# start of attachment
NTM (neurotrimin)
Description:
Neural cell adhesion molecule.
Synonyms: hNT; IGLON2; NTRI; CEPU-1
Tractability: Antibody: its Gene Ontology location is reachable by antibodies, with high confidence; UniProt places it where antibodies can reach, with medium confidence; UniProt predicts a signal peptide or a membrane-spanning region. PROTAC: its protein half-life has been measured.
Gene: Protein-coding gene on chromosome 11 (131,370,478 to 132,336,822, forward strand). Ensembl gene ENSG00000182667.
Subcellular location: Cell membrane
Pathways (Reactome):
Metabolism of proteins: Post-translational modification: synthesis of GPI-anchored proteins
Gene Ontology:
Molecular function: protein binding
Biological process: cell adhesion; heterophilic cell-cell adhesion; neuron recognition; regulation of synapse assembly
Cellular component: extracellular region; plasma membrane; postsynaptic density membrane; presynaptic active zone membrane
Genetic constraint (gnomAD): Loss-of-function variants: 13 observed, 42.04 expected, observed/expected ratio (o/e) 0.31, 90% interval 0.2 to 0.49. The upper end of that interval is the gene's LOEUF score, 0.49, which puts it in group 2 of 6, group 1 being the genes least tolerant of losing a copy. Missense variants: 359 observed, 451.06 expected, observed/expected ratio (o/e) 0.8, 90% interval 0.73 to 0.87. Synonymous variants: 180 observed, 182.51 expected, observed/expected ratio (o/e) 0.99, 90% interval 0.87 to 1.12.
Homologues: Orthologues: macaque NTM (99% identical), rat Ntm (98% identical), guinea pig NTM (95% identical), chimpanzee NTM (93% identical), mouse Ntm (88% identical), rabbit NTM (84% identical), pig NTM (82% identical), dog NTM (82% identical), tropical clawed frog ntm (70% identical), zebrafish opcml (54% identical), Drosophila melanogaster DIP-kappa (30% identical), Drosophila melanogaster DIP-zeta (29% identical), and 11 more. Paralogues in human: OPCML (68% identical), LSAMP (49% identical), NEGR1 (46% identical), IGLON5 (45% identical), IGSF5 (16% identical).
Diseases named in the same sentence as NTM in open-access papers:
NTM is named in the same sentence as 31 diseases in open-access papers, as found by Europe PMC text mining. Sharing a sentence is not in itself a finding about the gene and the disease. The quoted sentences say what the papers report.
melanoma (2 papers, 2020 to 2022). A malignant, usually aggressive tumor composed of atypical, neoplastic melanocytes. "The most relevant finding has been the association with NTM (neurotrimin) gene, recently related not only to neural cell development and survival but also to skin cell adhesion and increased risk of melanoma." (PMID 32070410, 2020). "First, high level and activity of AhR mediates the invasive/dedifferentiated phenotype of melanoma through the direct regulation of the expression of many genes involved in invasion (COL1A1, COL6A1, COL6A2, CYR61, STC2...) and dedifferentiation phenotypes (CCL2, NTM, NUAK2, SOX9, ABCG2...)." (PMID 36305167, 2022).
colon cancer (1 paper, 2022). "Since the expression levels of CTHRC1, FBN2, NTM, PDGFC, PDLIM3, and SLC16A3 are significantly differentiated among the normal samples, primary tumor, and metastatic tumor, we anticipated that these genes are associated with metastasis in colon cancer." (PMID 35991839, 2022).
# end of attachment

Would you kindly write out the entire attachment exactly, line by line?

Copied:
NTM (neurotrimin)
Description:
Neural cell adhesion molecule.
Synonyms: hNT; IGLON2; NTRI; CEPU-1
Tractability: Antibody: its Gene Ontology location is reachable by antibodies, with high confidence; UniProt places it where antibodies can reach, with medium confidence; UniProt predicts a signal peptide or a membrane-spanning region. PROTAC: its protein half-life has been measured.
Gene: Protein-coding gene on chromosome 11 (131,370,478 to 132,336,822, forward strand). Ensembl gene ENSG00000182667.
Subcellular location: Cell membrane
Pathways (Reactome):
Metabolism of proteins: Post-translational modification: synthesis of GPI-anchored proteins
Gene Ontology:
Molecular function: protein binding
Biological process: cell adhesion; heterophilic cell-cell adhesion; neuron recognition; regulation of synapse assembly
Cellular component: extracellular region; plasma membrane; postsynaptic density membrane; presynaptic active zone membrane
Genetic constraint (gnomAD): Loss-of-function variants: 13 observed, 42.04 expected, observed/expected ratio (o/e) 0.31, 90% interval 0.2 to 0.49. The upper end of that interval is the gene's LOEUF score, 0.49, which puts it in group 2 of 6, group 1 being the genes least tolerant of losing a copy. Missense variants: 359 observed, 451.06 expected, observed/expected ratio (o/e) 0.8, 90% interval 0.73 to 0.87. Synonymous variants: 180 observed, 182.51 expected, observed/expected ratio (o/e) 0.99, 90% interval 0.87 to 1.12.
Homologues: Orthologues: macaque NTM (99% identical), rat Ntm (98% identical), guinea pig NTM (95% identical), chimpanzee NTM (93% identical), mouse Ntm (88% identical), rabbit NTM (84% identical), pig NTM (82% identical), dog NTM (82% identical), tropical clawed frog ntm (70% identical), zebrafish opcml (54% identical), Drosophila melanogaster DIP-kappa (30% identical), Drosophila melanogaster DIP-zeta (29% identical), and 11 more. Paralogues in human: OPCML (68% identical), LSAMP (49% identical), NEGR1 (46% identical), IGLON5 (45% identical), IGSF5 (16% identical).
Diseases named in the same sentence as NTM in open-access papers:
NTM is named in the same sentence as 31 diseases in open-access papers, as found by Europe PMC text mining. Sharing a sentence is not in itself a finding about the gene and the disease. The quoted sentences say what the papers report.
melanoma (2 papers, 2020 to 2022). A malignant, usually aggressive tumor composed of atypical, neoplastic melanocytes. "The most relevant finding has been the association with NTM (neurotrimin) gene, recently related not only to neural cell development and survival but also to skin cell adhesion and increased risk of melanoma." (PMID 32070410, 2020). "First, high level and activity of AhR mediates the invasive/dedifferentiated phenotype of melanoma through the direct regulation of the expression of many genes involved in invasion (COL1A1, COL6A1, COL6A2, CYR61, STC2...) and dedifferentiation phenotypes (CCL2, NTM, NUAK2, SOX9, ABCG2...)." (PMID 36305167, 2022).
colon cancer (1 paper, 2022). "Since the expression levels of CTHRC1, FBN2, NTM, PDGFC, PDLIM3, and SLC16A3 are significantly differentiated among the normal samples, primary tumor, and metastatic tumor, we anticipated that these genes are associated with metastasis in colon cancer." (PMID 35991839, 2022).